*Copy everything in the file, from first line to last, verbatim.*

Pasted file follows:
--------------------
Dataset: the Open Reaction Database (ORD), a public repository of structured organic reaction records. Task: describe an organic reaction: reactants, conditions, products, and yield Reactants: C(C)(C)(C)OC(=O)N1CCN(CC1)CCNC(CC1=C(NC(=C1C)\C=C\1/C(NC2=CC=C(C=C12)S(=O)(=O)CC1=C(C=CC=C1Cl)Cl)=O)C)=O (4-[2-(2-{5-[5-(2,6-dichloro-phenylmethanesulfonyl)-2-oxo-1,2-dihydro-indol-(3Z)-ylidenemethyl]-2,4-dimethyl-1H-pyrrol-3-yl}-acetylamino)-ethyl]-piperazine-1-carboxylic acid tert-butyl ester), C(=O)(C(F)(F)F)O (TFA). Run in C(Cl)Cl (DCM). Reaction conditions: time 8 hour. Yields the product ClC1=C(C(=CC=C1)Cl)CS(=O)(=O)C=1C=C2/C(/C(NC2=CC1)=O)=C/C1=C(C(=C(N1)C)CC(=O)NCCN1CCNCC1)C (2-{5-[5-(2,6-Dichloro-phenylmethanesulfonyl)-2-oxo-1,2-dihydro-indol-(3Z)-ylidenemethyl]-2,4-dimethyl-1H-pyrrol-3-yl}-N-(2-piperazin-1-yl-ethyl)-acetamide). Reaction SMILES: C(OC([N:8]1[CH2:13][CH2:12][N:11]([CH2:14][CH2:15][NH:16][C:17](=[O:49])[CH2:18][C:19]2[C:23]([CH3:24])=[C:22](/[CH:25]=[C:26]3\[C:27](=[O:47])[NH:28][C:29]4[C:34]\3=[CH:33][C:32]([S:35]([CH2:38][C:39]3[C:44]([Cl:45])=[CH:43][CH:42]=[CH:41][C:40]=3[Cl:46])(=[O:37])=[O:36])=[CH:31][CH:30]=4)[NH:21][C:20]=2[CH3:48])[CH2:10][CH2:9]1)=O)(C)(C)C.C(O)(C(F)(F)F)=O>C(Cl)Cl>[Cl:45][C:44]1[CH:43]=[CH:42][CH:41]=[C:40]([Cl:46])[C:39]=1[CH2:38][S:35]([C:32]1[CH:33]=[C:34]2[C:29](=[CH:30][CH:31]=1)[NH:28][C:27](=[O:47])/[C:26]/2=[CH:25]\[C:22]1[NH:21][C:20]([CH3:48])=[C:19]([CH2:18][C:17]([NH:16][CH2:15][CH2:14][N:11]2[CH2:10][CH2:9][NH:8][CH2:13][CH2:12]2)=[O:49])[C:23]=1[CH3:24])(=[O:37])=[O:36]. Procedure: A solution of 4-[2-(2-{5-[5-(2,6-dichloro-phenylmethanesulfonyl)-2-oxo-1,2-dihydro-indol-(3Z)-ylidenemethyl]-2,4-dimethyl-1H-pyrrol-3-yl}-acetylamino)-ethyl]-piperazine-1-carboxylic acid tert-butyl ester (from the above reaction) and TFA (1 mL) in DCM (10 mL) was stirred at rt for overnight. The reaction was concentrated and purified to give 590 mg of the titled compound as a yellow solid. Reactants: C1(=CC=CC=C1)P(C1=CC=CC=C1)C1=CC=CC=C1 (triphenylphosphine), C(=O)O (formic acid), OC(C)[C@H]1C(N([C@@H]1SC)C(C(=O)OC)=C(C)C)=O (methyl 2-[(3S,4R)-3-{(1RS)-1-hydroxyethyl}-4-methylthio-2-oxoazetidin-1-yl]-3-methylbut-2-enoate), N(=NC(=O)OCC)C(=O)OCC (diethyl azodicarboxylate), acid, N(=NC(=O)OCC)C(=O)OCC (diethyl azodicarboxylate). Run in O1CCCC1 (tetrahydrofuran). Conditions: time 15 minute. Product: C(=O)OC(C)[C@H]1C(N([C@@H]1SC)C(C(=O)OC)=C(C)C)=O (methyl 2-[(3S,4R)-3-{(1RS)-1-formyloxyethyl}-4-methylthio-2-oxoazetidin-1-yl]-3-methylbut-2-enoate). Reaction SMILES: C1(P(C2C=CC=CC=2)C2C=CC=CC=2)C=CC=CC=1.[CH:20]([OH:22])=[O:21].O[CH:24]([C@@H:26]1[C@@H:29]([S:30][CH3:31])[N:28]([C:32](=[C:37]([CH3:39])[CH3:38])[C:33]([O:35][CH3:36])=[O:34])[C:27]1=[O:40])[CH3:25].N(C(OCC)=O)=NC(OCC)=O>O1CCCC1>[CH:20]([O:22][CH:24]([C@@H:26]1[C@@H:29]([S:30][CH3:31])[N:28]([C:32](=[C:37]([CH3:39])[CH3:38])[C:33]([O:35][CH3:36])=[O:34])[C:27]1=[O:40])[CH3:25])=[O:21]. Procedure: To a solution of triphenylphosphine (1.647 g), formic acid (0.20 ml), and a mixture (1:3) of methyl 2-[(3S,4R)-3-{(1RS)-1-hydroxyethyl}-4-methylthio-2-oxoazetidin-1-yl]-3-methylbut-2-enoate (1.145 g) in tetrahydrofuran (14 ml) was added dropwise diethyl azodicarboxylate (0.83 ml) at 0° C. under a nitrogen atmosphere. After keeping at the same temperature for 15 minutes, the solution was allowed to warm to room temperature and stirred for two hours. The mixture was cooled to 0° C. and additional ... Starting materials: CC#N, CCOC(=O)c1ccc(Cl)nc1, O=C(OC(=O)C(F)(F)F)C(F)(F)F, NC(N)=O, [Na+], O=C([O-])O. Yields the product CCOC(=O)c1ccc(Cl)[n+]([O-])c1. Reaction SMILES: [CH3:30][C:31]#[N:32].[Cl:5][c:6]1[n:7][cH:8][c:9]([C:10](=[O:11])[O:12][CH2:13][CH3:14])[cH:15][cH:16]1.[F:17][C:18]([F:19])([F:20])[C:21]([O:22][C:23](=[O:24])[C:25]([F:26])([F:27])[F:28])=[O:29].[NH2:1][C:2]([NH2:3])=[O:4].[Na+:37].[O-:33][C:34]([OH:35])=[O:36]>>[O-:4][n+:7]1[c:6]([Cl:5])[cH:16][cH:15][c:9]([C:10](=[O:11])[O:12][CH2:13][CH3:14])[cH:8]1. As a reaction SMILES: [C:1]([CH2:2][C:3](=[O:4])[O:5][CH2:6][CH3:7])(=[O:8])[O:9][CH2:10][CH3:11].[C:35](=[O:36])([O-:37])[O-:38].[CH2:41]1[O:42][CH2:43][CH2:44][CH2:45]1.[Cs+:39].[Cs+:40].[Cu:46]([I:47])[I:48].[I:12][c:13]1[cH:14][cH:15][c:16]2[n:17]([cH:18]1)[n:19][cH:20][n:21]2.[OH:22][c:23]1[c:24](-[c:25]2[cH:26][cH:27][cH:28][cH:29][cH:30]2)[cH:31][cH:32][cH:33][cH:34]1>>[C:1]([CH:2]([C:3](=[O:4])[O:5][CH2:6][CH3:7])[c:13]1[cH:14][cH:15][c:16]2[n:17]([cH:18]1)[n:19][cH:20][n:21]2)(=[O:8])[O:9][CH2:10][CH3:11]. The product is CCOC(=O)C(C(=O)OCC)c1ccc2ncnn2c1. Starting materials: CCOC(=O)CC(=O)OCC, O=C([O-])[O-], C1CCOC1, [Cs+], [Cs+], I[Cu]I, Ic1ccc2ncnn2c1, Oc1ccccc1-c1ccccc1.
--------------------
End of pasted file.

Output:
Dataset: the Open Reaction Database (ORD), a public repository of structured organic reaction records. Task: describe an organic reaction: reactants, conditions, products, and yield Reactants: C(C)(C)(C)OC(=O)N1CCN(CC1)CCNC(CC1=C(NC(=C1C)\C=C\1/C(NC2=CC=C(C=C12)S(=O)(=O)CC1=C(C=CC=C1Cl)Cl)=O)C)=O (4-[2-(2-{5-[5-(2,6-dichloro-phenylmethanesulfonyl)-2-oxo-1,2-dihydro-indol-(3Z)-ylidenemethyl]-2,4-dimethyl-1H-pyrrol-3-yl}-acetylamino)-ethyl]-piperazine-1-carboxylic acid tert-butyl ester), C(=O)(C(F)(F)F)O (TFA). Run in C(Cl)Cl (DCM). Reaction conditions: time 8 hour. Yields the product ClC1=C(C(=CC=C1)Cl)CS(=O)(=O)C=1C=C2/C(/C(NC2=CC1)=O)=C/C1=C(C(=C(N1)C)CC(=O)NCCN1CCNCC1)C (2-{5-[5-(2,6-Dichloro-phenylmethanesulfonyl)-2-oxo-1,2-dihydro-indol-(3Z)-ylidenemethyl]-2,4-dimethyl-1H-pyrrol-3-yl}-N-(2-piperazin-1-yl-ethyl)-acetamide). Reaction SMILES: C(OC([N:8]1[CH2:13][CH2:12][N:11]([CH2:14][CH2:15][NH:16][C:17](=[O:49])[CH2:18][C:19]2[C:23]([CH3:24])=[C:22](/[CH:25]=[C:26]3\[C:27](=[O:47])[NH:28][C:29]4[C:34]\3=[CH:33][C:32]([S:35]([CH2:38][C:39]3[C:44]([Cl:45])=[CH:43][CH:42]=[CH:41][C:40]=3[Cl:46])(=[O:37])=[O:36])=[CH:31][CH:30]=4)[NH:21][C:20]=2[CH3:48])[CH2:10][CH2:9]1)=O)(C)(C)C.C(O)(C(F)(F)F)=O>C(Cl)Cl>[Cl:45][C:44]1[CH:43]=[CH:42][CH:41]=[C:40]([Cl:46])[C:39]=1[CH2:38][S:35]([C:32]1[CH:33]=[C:34]2[C:29](=[CH:30][CH:31]=1)[NH:28][C:27](=[O:47])/[C:26]/2=[CH:25]\[C:22]1[NH:21][C:20]([CH3:48])=[C:19]([CH2:18][C:17]([NH:16][CH2:15][CH2:14][N:11]2[CH2:10][CH2:9][NH:8][CH2:13][CH2:12]2)=[O:49])[C:23]=1[CH3:24])(=[O:37])=[O:36]. Procedure: A solution of 4-[2-(2-{5-[5-(2,6-dichloro-phenylmethanesulfonyl)-2-oxo-1,2-dihydro-indol-(3Z)-ylidenemethyl]-2,4-dimethyl-1H-pyrrol-3-yl}-acetylamino)-ethyl]-piperazine-1-carboxylic acid tert-butyl ester (from the above reaction) and TFA (1 mL) in DCM (10 mL) was stirred at rt for overnight. The reaction was concentrated and purified to give 590 mg of the titled compound as a yellow solid. Reactants: C1(=CC=CC=C1)P(C1=CC=CC=C1)C1=CC=CC=C1 (triphenylphosphine), C(=O)O (formic acid), OC(C)[C@H]1C(N([C@@H]1SC)C(C(=O)OC)=C(C)C)=O (methyl 2-[(3S,4R)-3-{(1RS)-1-hydroxyethyl}-4-methylthio-2-oxoazetidin-1-yl]-3-methylbut-2-enoate), N(=NC(=O)OCC)C(=O)OCC (diethyl azodicarboxylate), acid, N(=NC(=O)OCC)C(=O)OCC (diethyl azodicarboxylate). Run in O1CCCC1 (tetrahydrofuran). Conditions: time 15 minute. Product: C(=O)OC(C)[C@H]1C(N([C@@H]1SC)C(C(=O)OC)=C(C)C)=O (methyl 2-[(3S,4R)-3-{(1RS)-1-formyloxyethyl}-4-methylthio-2-oxoazetidin-1-yl]-3-methylbut-2-enoate). Reaction SMILES: C1(P(C2C=CC=CC=2)C2C=CC=CC=2)C=CC=CC=1.[CH:20]([OH:22])=[O:21].O[CH:24]([C@@H:26]1[C@@H:29]([S:30][CH3:31])[N:28]([C:32](=[C:37]([CH3:39])[CH3:38])[C:33]([O:35][CH3:36])=[O:34])[C:27]1=[O:40])[CH3:25].N(C(OCC)=O)=NC(OCC)=O>O1CCCC1>[CH:20]([O:22][CH:24]([C@@H:26]1[C@@H:29]([S:30][CH3:31])[N:28]([C:32](=[C:37]([CH3:39])[CH3:38])[C:33]([O:35][CH3:36])=[O:34])[C:27]1=[O:40])[CH3:25])=[O:21]. Procedure: To a solution of triphenylphosphine (1.647 g), formic acid (0.20 ml), and a mixture (1:3) of methyl 2-[(3S,4R)-3-{(1RS)-1-hydroxyethyl}-4-methylthio-2-oxoazetidin-1-yl]-3-methylbut-2-enoate (1.145 g) in tetrahydrofuran (14 ml) was added dropwise diethyl azodicarboxylate (0.83 ml) at 0° C. under a nitrogen atmosphere. After keeping at the same temperature for 15 minutes, the solution was allowed to warm to room temperature and stirred for two hours. The mixture was cooled to 0° C. and additional ... Starting materials: CC#N, CCOC(=O)c1ccc(Cl)nc1, O=C(OC(=O)C(F)(F)F)C(F)(F)F, NC(N)=O, [Na+], O=C([O-])O. Yields the product CCOC(=O)c1ccc(Cl)[n+]([O-])c1. Reaction SMILES: [CH3:30][C:31]#[N:32].[Cl:5][c:6]1[n:7][cH:8][c:9]([C:10](=[O:11])[O:12][CH2:13][CH3:14])[cH:15][cH:16]1.[F:17][C:18]([F:19])([F:20])[C:21]([O:22][C:23](=[O:24])[C:25]([F:26])([F:27])[F:28])=[O:29].[NH2:1][C:2]([NH2:3])=[O:4].[Na+:37].[O-:33][C:34]([OH:35])=[O:36]>>[O-:4][n+:7]1[c:6]([Cl:5])[cH:16][cH:15][c:9]([C:10](=[O:11])[O:12][CH2:13][CH3:14])[cH:8]1. As a reaction SMILES: [C:1]([CH2:2][C:3](=[O:4])[O:5][CH2:6][CH3:7])(=[O:8])[O:9][CH2:10][CH3:11].[C:35](=[O:36])([O-:37])[O-:38].[CH2:41]1[O:42][CH2:43][CH2:44][CH2:45]1.[Cs+:39].[Cs+:40].[Cu:46]([I:47])[I:48].[I:12][c:13]1[cH:14][cH:15][c:16]2[n:17]([cH:18]1)[n:19][cH:20][n:21]2.[OH:22][c:23]1[c:24](-[c:25]2[cH:26][cH:27][cH:28][cH:29][cH:30]2)[cH:31][cH:32][cH:33][cH:34]1>>[C:1]([CH:2]([C:3](=[O:4])[O:5][CH2:6][CH3:7])[c:13]1[cH:14][cH:15][c:16]2[n:17]([cH:18]1)[n:19][cH:20][n:21]2)(=[O:8])[O:9][CH2:10][CH3:11]. The product is CCOC(=O)C(C(=O)OCC)c1ccc2ncnn2c1. Starting materials: CCOC(=O)CC(=O)OCC, O=C([O-])[O-], C1CCOC1, [Cs+], [Cs+], I[Cu]I, Ic1ccc2ncnn2c1, Oc1ccccc1-c1ccccc1.